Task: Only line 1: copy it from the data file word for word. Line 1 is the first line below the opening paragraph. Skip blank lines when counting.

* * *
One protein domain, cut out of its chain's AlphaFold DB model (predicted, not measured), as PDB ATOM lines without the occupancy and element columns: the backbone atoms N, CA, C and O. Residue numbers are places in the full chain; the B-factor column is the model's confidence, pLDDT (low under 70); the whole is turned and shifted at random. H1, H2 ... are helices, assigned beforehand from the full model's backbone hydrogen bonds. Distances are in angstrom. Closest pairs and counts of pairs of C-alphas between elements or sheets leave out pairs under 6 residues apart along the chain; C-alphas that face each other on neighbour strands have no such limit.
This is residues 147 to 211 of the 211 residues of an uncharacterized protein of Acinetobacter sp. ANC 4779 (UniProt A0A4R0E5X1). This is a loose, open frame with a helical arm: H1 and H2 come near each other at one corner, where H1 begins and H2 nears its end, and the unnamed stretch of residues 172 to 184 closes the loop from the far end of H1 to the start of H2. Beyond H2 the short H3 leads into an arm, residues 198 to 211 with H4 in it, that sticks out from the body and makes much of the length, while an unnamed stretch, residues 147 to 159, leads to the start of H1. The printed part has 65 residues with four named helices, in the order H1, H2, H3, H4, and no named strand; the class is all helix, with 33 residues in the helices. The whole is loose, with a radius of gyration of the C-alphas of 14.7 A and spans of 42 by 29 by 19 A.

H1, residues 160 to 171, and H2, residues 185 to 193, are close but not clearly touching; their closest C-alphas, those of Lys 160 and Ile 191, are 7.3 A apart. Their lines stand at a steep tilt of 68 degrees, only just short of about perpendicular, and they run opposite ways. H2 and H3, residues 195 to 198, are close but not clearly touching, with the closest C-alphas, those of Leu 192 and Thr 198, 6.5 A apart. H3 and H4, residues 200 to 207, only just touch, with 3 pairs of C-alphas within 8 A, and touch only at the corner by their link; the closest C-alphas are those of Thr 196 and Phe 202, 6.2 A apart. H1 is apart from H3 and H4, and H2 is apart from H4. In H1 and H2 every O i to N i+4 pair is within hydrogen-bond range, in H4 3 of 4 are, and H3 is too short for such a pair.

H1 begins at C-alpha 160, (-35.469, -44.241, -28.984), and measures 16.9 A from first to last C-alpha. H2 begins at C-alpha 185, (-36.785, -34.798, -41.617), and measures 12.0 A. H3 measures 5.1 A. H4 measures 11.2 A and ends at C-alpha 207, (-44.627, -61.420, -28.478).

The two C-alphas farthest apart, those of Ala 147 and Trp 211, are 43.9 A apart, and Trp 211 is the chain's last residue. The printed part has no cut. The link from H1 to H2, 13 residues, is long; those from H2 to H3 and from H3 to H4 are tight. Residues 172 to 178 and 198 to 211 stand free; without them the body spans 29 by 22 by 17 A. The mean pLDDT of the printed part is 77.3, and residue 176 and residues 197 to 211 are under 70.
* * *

This is residues 147 to 211 of the 211 residues of an uncharacterized protein of Acinetobacter sp. ANC 4779 (UniProt A0A4R0E5X1). This is a loose, open frame with a helical arm: H1 and H2 come near each other at one corner, where H1 begins and H2 nears its end, and the unnamed stretch of residues 172 to 184 closes the loop from the far end of H1 to the start of H2. Beyond H2 the short H3 leads into an arm, residues 198 to 211 with H4 in it, that sticks out from the body and makes much of the length, while an unnamed stretch, residues 147 to 159, leads to the start of H1. The printed part has 65 residues with four named helices, in the order H1, H2, H3, H4, and no named strand; the class is all helix, with 33 residues in the helices. The whole is loose, with a radius of gyration of the C-alphas of 14.7 A and spans of 42 by 29 by 19 A.